By John Seiler | For Watchdog.org
The study projects continued sluggish national economic growth averaging just below 2 percent a year.
This is a little lower than the expectations of other forecasters, such as one presented by Chapman University, which projected growth between 2 percent and 3 percent.
In either case, growth is not at the robust levels seen in prior recoveries, such as the 5 percent to 7 percent clip enjoyed during the Reagan recovery of the early 1980s.
For Montana, according to the UM study, the good points are strong income growth, a healing jobs market, recovering housing prices and robust investment in energy.
On the negative side, spring and summer have been very dry, retail sales remain weak and global economic concerns are affecting energy and other commodity prices.
A drought-monitor graph showed how, although the drought isn’t affecting Montana as badly as other regions of the country, it’s still rated “D2 Drought – Severe” in several places in the country.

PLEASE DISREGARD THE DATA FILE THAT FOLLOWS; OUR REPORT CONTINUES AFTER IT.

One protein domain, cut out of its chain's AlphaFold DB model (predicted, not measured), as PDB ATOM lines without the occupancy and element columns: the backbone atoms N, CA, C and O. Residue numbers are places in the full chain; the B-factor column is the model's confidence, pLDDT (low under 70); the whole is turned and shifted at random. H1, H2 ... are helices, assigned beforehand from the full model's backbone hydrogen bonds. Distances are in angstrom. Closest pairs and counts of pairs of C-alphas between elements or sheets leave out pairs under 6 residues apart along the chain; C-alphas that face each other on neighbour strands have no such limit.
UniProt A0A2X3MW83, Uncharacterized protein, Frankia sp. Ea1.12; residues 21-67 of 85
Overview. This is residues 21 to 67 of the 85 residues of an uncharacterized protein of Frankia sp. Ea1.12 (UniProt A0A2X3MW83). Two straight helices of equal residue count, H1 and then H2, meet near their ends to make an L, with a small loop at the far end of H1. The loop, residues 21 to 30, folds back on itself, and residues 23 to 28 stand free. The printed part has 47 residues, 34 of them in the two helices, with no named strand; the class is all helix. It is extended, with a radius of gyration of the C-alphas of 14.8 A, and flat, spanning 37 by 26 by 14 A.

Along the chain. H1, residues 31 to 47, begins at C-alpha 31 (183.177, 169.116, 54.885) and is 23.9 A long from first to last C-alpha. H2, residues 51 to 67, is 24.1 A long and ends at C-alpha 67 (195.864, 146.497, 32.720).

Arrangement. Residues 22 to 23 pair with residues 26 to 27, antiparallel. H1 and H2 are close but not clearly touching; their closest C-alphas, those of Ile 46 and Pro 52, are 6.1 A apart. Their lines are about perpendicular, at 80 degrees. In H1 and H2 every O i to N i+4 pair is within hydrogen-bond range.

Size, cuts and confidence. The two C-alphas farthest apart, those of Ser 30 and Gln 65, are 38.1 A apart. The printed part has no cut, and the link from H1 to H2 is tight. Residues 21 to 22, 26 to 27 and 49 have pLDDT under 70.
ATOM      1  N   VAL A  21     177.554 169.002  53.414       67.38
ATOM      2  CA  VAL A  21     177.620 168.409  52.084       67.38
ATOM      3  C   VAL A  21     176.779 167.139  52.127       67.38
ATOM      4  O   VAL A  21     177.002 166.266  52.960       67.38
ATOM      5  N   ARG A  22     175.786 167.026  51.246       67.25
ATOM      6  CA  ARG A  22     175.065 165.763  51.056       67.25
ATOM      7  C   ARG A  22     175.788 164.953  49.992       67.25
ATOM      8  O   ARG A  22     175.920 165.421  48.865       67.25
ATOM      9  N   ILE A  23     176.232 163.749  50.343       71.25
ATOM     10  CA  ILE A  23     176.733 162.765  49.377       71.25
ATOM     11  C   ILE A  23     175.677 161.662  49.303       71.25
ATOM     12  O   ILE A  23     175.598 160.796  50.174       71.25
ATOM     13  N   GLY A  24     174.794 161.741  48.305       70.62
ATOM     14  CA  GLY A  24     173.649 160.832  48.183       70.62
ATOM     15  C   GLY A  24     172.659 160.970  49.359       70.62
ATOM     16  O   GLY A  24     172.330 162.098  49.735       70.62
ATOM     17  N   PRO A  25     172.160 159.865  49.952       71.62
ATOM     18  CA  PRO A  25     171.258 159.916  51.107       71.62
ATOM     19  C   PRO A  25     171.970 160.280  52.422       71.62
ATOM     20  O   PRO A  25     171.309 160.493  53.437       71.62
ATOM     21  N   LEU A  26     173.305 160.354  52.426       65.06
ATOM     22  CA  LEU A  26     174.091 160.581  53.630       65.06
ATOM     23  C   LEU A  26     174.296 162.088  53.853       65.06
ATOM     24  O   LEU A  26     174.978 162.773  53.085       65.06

As to the Montana energy boom: Is it real and going to last? Or a steppe chimera?
A good sign is that the number of new rigs in the state boomed in the mid-2000s, averaging 25 a year, then dropped to near zero in 2009, but jumped back up to 20 in 2012.
Montana oil permits also more than doubled in the first half of 2012, compared with the same period in 2011.
The divisions in the state also are shown by the new employment numbers. Job growth is at more than 8.1 percent — gusher levels — for most parts of eastern Montana, but it’s at levels of 5.1 percent or less in other parts of the state.
Not surprisingly, strong growth continues in mining and energy production. Wood products are flat. Agriculture and “other manufacturing” are mixed. Transportation is recovering. Travel and tourism are having a weak recovery. Federal civilian employment is declining. And federal military employment is unknown.
The change in nonfarm earnings in Montana is expected to continue at a weak pace of from 2.1 percent a year to 2.4 percent for 2012-15.
As with the rest of the country, Montana seems to be awaiting what happens with the European economic malaise — and with the results of what the voters decide at the national level in November and beyond.